Chilling Adventures Of Sabrina? We Don't Know Her

Chilling Adventures Of Sabrina? We Don't Know Her

An opinion piece about the latest Netflix original that everyone is raving based on the graphic novel "The Chilling Adventures of Sabrina."

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This comic of course is based on the original Archie Comics version of "Sabrina The Teenage Witch," which inspired the darling 1996 sitcom Sabrina the Teenage Witch. Inspiring many people to compare the two shows.



To those that are displeased with the most recent book/comic adaption, I am with you. I am annoyed with this adaption of my beloved Sabrina. Here's why…

The original television version had a light comical almost "Bewitched" era outlook on the Witch community while this new series took their witches to the most literal and dark form. Let it be known, I love witches. I love young adult witch books and television versions. I fell in love with spells back in Hogwarts and as a proud Gryffindor, I never looked back. With that said, I find the Light Witch, White Witch, or Stevie Nicks to be my kind of witch. The dark satanic kind that inspires the fear and mass killings of women prime example being the Salem Witchcraft Trails and many massacres in Europe, not my cup of tea.

However Morticia Addams is for sure my cup of tea... media3.giphy.com

When I was younger, ABC Family played reruns of Sabrina the Teenage Witch and as a muggle twelve-year-old, I found myself obsessed. I loved the sarcastic quick wit of front-runner Sabrina played by Melissa Joan Hart.

This is my Sabrina. She is adorable. media1.giphy.com

Hilda's almost Samantha (Bewitched) Homemaker humor always managed a great laugh, a good cry, and ever a moral by thirty minutes time. While Zelda was always the more serious of the sisters with her sly smirk, clear book smarts, and funny zingers provided a strong backbone to the family and the show.

Zelda (Left) and Hilda (Right) also seen being adorable. media0.giphy.com

Am I missing anything that made the show amazing? Oh right, Salem, the talking cat. Salem in the television sitcom's backstory was that he was once a wizard imprisoned in the Spellman household in the form of a cat. For what you ask? Using his magic to make a mortal fall in love with him. Salem is the best cat, funny, sassy, and purely self-absorbed. While the Chilling Adventures version of Salem is a real-life adorable cat he does not provide the moxie of the animatronic 90's cat. Another reason that the original Salem was the best is that he is what makes everything happen in the show. Basically, Zelda and Hilda tell Sabrina "no or ground her" as her parents should and then Salem gives her ideas, spells, and tons of bad advice. Which Sabrina probably shouldn't listen to a 500-year-old imprisoned wizard cat but it made for some hilarious hijinks.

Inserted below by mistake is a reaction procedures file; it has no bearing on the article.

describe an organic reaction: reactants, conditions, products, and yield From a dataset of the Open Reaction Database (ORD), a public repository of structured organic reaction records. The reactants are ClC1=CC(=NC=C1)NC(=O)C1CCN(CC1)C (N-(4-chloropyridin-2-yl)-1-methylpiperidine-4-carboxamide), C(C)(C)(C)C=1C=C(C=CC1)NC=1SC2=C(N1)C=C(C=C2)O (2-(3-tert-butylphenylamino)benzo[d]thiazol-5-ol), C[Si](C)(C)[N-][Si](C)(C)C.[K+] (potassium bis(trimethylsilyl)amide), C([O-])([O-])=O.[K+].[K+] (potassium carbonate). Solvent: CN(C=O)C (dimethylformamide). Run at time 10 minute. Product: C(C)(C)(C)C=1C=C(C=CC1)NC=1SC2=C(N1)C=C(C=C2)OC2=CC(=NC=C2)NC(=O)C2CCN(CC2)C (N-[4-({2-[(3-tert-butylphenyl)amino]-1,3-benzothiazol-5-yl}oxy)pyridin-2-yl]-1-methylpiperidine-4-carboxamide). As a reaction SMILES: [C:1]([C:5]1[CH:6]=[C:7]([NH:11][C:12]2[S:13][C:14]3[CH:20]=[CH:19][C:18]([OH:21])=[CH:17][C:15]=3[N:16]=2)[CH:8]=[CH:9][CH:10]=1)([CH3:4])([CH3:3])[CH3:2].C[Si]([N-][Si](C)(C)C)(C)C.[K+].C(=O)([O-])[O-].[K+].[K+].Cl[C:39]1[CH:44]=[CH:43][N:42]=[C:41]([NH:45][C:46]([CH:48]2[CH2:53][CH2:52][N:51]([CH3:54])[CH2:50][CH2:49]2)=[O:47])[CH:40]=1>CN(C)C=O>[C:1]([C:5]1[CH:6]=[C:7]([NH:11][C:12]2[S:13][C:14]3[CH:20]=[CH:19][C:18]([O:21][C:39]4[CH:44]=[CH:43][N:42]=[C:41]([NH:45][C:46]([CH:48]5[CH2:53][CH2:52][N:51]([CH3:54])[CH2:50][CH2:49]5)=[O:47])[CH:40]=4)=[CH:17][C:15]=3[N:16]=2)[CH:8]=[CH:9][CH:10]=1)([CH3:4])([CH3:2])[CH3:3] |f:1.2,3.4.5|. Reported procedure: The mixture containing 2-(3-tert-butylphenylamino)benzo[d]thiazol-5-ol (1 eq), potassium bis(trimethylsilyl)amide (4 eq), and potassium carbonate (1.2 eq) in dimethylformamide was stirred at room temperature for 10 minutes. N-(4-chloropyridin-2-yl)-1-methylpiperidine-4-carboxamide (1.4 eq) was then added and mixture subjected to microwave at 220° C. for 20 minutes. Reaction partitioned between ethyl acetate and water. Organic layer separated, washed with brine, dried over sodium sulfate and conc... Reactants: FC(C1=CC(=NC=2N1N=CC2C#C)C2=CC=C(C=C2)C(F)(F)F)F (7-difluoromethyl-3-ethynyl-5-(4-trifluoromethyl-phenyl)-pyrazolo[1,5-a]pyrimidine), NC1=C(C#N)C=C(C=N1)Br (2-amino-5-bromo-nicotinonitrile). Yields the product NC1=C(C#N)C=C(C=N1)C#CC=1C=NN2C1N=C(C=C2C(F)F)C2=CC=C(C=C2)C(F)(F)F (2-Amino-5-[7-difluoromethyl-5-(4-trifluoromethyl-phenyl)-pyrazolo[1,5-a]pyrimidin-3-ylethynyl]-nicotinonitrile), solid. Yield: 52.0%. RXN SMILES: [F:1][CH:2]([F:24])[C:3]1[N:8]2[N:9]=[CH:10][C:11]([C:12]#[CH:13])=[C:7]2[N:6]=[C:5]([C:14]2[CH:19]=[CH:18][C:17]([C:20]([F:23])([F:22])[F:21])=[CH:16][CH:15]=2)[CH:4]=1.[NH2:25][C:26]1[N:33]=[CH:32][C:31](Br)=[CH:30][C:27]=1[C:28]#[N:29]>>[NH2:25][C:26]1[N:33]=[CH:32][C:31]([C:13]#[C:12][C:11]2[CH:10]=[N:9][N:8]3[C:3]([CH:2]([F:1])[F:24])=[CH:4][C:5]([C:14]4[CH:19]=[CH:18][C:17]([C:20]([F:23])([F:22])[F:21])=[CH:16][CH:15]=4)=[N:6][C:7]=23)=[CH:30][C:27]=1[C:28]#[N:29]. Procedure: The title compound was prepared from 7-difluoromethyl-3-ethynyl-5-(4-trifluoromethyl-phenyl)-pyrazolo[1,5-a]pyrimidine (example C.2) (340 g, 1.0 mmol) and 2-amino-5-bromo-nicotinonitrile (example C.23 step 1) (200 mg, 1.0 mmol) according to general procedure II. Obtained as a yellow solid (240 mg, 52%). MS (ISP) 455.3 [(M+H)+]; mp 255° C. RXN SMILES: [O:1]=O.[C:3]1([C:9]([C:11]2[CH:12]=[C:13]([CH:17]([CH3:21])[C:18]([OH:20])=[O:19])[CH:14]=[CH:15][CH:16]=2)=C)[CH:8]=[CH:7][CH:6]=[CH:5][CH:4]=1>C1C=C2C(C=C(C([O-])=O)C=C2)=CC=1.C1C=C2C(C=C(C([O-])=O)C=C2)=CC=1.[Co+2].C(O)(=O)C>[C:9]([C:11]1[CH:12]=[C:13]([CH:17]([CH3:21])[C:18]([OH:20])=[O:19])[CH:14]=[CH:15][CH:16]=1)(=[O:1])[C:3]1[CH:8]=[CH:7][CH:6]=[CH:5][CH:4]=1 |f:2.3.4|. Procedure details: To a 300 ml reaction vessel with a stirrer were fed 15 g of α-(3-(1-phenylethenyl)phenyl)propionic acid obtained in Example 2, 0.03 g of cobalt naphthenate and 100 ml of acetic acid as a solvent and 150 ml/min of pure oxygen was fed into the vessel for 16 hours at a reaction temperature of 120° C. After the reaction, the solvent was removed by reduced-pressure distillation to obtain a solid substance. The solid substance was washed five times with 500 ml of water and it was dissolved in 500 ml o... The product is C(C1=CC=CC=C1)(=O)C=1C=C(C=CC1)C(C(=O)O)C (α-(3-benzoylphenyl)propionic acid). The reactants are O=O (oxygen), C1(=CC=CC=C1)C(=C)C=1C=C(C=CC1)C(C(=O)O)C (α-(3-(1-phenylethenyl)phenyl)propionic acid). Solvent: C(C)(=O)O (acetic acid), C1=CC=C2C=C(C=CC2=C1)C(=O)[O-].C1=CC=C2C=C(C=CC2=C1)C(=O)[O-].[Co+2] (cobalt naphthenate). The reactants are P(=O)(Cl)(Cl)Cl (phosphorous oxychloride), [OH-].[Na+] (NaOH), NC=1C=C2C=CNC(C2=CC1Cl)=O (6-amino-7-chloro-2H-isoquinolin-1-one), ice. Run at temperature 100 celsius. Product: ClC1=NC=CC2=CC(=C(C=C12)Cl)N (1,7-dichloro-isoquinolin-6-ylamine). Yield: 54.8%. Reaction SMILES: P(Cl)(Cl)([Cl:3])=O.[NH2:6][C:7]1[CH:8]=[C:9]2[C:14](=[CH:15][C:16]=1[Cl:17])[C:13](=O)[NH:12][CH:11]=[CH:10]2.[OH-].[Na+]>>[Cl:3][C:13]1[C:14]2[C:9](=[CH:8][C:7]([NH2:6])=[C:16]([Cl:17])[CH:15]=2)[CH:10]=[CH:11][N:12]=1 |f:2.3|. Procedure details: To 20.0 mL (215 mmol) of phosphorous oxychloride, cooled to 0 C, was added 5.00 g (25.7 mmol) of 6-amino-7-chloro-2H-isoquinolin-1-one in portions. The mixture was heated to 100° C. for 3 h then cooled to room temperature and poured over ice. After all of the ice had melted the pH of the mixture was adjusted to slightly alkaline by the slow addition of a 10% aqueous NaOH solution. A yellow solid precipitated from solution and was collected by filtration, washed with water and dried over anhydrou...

Honestly, Salem is never not adorable. media1.giphy.com

Whereas the former show was funny and lighthearted with good intent bleeding from its ears this new darker take on the Archie Comicbook character has blood gore mixed in with casual Satanism. I will admit, at first, I liked the dark groove of the show and how they had feminism and Riverdale cast members in the mix. With that said, I didn't enjoy the twist of the Bible, the adoration towards Satan, and the worst "False God," comments throughout the show.

I have encountered things like this before and for the most part, it didn't bother me. I enjoyed horror movies like the Conjuring series. I continue to love American Horror Story including the most current season. So why is this series such a problem for me? I believe the problem lies with how they depict witches and also that the age restriction is TV-14 meaning that young influential minds are susceptible to these beliefs.

Let's use American Horror Story: Coven/Apocalypse as an example. The witches are not truly evil in American Horror Story. The witches do not agree to year and year as a dark thanksgiving to eat one of their own. The witches do not each episode praise Lucifer. The witches are fighting the antichrist. The witches may kill humans but there are usually legitimate reasons. A prime example is that Madison Montgomery maims the humans that are also her attackers. The witches in American Horror Story are flawed but have humanity. Whereas the witches in "The Chilling Adventures of Sabrina" don't. They have no problem roasting a child, twisting a man into madness, eating one of their own, apparent bestiality, plain murder, and bringing upon an apocalyptic end to the lives of eight billion people. In fact, most of the characters dream of it!